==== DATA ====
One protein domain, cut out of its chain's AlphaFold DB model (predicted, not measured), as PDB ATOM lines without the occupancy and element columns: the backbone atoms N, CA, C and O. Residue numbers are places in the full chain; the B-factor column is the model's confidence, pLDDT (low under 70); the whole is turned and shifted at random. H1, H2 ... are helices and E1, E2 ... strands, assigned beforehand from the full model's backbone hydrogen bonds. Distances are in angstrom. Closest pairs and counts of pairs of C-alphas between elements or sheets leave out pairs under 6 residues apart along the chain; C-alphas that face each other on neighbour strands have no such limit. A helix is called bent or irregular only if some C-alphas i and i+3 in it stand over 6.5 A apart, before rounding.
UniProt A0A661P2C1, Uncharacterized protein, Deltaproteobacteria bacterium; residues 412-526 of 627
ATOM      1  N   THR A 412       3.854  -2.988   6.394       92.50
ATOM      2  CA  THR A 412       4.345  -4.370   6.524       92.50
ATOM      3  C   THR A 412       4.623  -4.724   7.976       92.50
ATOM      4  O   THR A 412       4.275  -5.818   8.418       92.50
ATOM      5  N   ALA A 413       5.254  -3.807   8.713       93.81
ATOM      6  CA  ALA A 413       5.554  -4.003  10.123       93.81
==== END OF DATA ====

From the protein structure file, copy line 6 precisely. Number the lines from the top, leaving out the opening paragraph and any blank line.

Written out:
ATOM      5  N   ALA A 413       5.254  -3.807   8.713       93.81